Wood is one of the oldest building materials used today, and knowing your lumber is an essential part of becoming a carpenter. Not only is wood essential for building and remodelling homes, but choosing the right kind for flooring, trim work, cabinets and stairs can also add character to a building.
There are many types of wood that professional carpenters use, and they typically fall into two categories: hardwood and softwood. However, some woods are better for certain builds than others. For instance, while hardwood is sturdy, making it ideal for framing, softwood is typically used for wall studs, mouldings and baseboards.
If you’re planning to pursue carpentry training, read on to learn about a few common types of wood you’ll work with once you start your career.
Oak: A Traditional Building Material for Grads of Carpenter Courses
Oak is popular for use in homes, especially for constructing frames. Newly harvested oak is often referred to as ‘green,’ which you’ll notice is easier to cut and shape once you become a carpenter. As oak dries, it hardens to a consistency similar to that of concrete, making it a a great choice for structural work. Oak can also provide a high-quality finish when it’s used for decorative work, like baseboards.
Walnut: Wood That Will Have Several Uses When You Become a Carpenter
Walnut is a versatile wood because it’s hard and durable without being excessively heavy. During your carpenter courses, you’ll learn that walnut is a popular choice for building all types of cabinets and kitchen counters. There are several types of walnut available in different shades, and they are all known for absorbing finishes well.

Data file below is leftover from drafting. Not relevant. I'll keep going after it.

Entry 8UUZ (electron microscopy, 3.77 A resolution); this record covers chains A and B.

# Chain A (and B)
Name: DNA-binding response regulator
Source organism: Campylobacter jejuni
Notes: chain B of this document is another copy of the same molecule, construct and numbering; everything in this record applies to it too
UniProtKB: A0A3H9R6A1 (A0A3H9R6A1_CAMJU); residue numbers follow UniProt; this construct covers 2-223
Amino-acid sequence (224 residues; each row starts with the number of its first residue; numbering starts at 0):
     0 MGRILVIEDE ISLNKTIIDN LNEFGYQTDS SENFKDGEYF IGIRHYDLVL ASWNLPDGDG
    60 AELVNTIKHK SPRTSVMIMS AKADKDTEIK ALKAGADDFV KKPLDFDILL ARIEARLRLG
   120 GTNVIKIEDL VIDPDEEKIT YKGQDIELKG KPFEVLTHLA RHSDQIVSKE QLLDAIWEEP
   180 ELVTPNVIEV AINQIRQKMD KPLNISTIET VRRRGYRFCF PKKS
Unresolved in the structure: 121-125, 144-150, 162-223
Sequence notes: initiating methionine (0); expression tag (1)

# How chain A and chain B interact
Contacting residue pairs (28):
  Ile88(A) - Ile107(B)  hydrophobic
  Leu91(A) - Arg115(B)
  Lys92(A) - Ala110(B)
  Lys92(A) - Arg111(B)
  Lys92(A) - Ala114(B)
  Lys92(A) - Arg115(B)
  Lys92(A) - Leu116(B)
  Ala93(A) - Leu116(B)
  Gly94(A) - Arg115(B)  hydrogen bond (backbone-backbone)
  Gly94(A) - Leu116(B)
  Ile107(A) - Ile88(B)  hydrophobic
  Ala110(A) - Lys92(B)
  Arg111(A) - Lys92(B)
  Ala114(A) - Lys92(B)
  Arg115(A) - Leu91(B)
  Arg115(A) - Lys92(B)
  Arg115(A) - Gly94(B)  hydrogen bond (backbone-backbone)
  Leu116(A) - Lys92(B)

Cedar: An Aromatic Softwood for Interior Use
Cedar is a light and brittle wood that has a very soft texture. It is typically brown in colour and has hints of red. Professional carpenters know that this particular type of wood is a popular choice for decorative trim work like door frames. Cedar wood is also often used for building bedroom furniture and lining closets because of another distinctive feature it offers: its aroma.
Cedar is an aromatic wood that compliments bedrooms and closets well with its pleasant smell.Additionally, that pleasant smell also helps keep moths away. The natural oils in cedar kill clothes moth larvae, which are a common pest known for eating through clothes and linens.
Pine: A Lightweight Softwood That Has a Lot of Range
There are over 100 species of pine that come in a range of densities. Pine is softwood that’s typically lightweight and is popular in construction because it is resistant to swelling and shrinking. Carpentry experts know that this type of wood is commonly used for roof trusses and joists. However, pine needs to be treated if it’s going to be exposed to the elements in order to prevent it from rotting.
Regardless of the type of wood you choose for a particular project, you’ll also find that they’re available in different textures. Rough woods have a grainier texture and are great for structural builds, but you can also buy woods that are pre-smoothed or planed for any carpentry work where the wood will be left exposed.
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